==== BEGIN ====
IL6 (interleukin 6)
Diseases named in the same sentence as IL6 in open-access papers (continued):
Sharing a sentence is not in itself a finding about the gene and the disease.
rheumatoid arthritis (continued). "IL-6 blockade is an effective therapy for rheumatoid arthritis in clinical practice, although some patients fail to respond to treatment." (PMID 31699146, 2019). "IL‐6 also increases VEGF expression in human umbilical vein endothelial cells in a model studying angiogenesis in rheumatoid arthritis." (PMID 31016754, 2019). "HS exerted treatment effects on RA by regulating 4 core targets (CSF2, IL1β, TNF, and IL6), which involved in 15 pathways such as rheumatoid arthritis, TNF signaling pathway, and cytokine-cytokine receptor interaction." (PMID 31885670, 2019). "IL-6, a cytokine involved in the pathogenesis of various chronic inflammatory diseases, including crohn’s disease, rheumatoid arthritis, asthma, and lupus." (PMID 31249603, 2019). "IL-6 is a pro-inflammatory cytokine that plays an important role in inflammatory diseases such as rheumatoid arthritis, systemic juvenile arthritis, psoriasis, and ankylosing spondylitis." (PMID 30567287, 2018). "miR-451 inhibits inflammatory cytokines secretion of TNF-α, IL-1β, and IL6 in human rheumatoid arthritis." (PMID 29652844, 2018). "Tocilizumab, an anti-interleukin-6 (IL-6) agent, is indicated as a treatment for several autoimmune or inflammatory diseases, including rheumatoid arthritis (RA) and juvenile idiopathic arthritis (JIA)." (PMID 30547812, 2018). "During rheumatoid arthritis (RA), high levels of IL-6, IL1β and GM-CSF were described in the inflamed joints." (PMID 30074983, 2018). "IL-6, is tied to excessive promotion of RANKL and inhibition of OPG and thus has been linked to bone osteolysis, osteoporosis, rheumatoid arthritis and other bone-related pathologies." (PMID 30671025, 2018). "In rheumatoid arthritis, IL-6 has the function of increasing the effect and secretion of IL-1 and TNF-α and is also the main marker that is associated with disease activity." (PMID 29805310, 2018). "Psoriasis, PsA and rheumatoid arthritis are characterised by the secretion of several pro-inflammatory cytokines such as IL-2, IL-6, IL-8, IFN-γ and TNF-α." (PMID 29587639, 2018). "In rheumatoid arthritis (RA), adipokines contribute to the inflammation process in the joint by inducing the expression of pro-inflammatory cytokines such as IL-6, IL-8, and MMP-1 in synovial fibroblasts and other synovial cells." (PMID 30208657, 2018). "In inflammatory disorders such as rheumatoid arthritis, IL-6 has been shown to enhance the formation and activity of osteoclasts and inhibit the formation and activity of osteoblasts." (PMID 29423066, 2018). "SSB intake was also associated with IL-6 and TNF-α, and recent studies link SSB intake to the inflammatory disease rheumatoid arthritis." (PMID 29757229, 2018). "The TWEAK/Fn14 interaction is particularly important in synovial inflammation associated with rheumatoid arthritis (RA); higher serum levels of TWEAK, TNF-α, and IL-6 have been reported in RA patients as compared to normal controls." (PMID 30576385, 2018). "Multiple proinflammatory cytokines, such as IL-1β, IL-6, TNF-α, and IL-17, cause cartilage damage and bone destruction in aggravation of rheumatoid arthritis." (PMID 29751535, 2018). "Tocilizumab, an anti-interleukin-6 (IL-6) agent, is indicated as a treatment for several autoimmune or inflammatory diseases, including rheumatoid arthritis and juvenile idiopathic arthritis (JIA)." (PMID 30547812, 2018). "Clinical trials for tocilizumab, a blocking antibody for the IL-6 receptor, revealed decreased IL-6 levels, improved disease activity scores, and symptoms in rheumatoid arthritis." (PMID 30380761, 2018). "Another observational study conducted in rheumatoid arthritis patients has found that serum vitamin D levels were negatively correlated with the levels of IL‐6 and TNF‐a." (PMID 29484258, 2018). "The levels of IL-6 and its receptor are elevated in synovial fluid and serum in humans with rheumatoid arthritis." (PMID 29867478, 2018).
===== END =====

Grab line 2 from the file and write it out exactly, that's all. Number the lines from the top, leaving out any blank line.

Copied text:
Diseases named in the same sentence as IL6 in open-access papers (continued):